SCSMI 2019 — Hamburg, Germany — June 12-15

Call for Proposals

  • The conference welcomes proposals from moving image theorists, historians, analysts, philosophers, scientists, and artists, so long as they support the mission of SCSMI.
  • Proposals will be accepted for long (25 minute) papers; short (15 minute) papers; author-meets-critic panels on recently published books; or presentations of research posters, short movies, or interactive installations.
  • The deadline for proposals will be December 21st, 2018 and selections will be announced by February 15, 2019.

Download details from this link.
Questions may be addressed to


SCSMI 2019 will be held at Universität Hamburg – University of Hamburg.

Hamburg is not only Germany’s second largest city (1.8 million inhabitants) but, according to several polls, also the German city with the highest standard of living. Or simply put, as the “Hamburger” prefer it: the most beautiful city in the world.

The “Freie und Hansestadt Hamburg” is proud to have been an autonomous, free city since medieval times (although some, especially the Danes, have tried to change that again and again). Hamburg is probably best known for its sea port (the “Gateway to the World”), its many waters (“Venice of the North”), the Speicherstadt (UNESCO World Heritage Site since 2015) with the nearby Elbphilarmonie (don’t ever ask how much it cost…), and the famous Reeperbahn at St. Pauli (where The Beatles played their first concerts in 1960 – and met Ringo).

The University of Hamburg is one of six public universities in Hamburg and the largest institution for research and higher education in northern Germany with almost 45,000 students enrolled in over 170 degree programs. In 2019, the University of Hamburg will celebrate its 100th birthday. It has been the (academic) home of Aby Warburg, Ernst Cassirer, Erwin Panofsky, and William Stern, among many others, and played an important role in the 1968 students protests. University website:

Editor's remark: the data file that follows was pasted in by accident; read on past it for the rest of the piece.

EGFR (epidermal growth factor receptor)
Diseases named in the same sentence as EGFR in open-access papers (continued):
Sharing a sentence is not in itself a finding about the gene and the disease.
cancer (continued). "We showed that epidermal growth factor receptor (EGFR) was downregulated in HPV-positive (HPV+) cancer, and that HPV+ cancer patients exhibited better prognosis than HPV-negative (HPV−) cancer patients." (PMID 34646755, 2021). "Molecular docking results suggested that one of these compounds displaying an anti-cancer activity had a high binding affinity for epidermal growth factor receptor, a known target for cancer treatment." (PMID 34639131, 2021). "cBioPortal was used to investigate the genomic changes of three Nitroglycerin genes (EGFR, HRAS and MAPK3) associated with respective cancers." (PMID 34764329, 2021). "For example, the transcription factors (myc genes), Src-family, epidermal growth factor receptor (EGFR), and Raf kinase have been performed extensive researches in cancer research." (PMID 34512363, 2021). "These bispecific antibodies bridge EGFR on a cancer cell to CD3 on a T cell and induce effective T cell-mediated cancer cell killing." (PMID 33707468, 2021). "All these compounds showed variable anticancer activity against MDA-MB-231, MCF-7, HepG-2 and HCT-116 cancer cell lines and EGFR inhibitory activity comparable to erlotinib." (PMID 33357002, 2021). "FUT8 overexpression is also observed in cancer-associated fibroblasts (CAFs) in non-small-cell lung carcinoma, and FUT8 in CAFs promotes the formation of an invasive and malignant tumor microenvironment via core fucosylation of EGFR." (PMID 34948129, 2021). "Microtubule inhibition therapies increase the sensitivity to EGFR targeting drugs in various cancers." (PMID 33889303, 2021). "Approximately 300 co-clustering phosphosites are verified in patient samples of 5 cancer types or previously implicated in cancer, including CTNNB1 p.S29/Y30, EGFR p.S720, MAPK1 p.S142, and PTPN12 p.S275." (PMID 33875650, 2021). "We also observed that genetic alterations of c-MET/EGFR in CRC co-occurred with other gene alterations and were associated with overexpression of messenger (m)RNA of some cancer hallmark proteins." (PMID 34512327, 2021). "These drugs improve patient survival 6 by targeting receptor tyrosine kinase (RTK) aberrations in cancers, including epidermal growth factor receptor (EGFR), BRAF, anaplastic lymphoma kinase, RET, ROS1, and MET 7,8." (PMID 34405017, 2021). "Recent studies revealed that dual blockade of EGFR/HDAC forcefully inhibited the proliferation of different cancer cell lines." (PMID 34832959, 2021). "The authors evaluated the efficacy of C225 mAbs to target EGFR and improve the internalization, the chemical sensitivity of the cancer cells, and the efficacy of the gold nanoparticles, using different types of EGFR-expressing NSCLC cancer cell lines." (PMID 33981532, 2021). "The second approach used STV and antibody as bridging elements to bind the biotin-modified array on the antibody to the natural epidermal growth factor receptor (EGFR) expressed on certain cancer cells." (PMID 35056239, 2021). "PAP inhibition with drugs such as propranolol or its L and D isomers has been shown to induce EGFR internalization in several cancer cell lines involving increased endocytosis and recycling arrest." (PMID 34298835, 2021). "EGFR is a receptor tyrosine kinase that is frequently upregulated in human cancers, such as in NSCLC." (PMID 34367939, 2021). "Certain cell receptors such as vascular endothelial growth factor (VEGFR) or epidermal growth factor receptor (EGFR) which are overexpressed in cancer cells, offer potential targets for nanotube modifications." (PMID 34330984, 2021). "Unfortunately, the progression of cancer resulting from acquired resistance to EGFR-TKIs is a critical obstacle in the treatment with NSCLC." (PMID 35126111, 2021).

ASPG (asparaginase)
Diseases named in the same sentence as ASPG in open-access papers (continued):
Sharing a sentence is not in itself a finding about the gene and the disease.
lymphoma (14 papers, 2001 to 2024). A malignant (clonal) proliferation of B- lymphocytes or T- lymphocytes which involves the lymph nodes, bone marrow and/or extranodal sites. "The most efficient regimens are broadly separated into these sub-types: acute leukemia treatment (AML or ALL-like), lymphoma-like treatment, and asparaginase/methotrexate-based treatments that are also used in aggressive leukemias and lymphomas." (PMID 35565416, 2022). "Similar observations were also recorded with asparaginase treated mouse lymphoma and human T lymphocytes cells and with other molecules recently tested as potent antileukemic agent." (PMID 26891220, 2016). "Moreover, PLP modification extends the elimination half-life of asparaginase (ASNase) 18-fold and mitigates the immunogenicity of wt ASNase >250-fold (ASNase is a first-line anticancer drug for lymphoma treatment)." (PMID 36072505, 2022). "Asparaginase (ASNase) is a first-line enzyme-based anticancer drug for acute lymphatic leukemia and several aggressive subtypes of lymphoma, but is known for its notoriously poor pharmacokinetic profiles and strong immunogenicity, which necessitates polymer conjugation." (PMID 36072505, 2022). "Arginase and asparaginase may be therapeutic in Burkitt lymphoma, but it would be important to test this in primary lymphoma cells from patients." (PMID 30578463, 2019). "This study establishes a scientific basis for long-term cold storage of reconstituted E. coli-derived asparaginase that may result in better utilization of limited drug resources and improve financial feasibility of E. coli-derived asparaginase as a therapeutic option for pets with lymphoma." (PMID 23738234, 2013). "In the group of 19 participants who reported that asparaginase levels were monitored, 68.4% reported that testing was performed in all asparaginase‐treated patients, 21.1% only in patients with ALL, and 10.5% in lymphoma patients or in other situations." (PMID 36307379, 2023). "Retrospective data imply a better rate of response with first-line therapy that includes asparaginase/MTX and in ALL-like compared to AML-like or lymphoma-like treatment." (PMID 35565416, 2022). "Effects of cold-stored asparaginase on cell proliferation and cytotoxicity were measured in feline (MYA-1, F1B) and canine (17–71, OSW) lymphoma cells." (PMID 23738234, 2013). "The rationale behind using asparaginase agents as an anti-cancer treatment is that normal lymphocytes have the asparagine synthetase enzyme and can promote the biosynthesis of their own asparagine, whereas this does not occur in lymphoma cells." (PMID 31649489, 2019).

The SCSMI 2019 conference will take place at the main campus near the city center and very close to the beautiful Alster, one of Hamburg’s two main rivers. It is situated in the “Grindel” neighborhood, which used to be the Jewish quarter and now offers not only many traces of its historical significance but also lively cafés, restaurants, cinemas, and boutiques.


The main campus is very well accessible by public transport: The airport is only a half hour ride away by local train and one of Hamburg’s three major train stations – “Dammtor” – is in walking distance from the conference venue. However, parking spaces are very limited and we recommend you take a car only if absolutely necessary.

Hamburg Airport (HAM) serves many European and several intercontinental destinations: Nonstop flights connect Hamburg and New York daily (United Airlines/Lufthansa), other transatlantic destinations may be reached quickly by connecting flights. If you’re on a tight budget, looking for nonstop flights or just planning to explore more of Germany anyway, it might be worth checking out other nearby airports and take the train to Hamburg: Bremen (BRE): from 80 min., Hannover (HAJ): from 90 min., Berlin Schönefeld (SXF): from 165 min., Berlin Tegel (TXL): from 120 min. (= train ride).

German Railways (Deutsche Bahn) also offer a number of international connections – e.g. from/to Amsterdam (5 hrs.), Copenhagen (5 hrs.), or Prague (6,5 hrs.) – that might be an alternative to flying. Check here:

Special Offer

For conference participants planning to vacation in Hamburg, we have arranged a cooperation with the 35th International Short Film Festival, taking place a week before the conference (June 4–10). You will be able to apply for an accreditation during conference registration, for a cost of 20€ p.p. More info:

Registration & Accommodations

Information about registration and accommodations will be posted here shortly.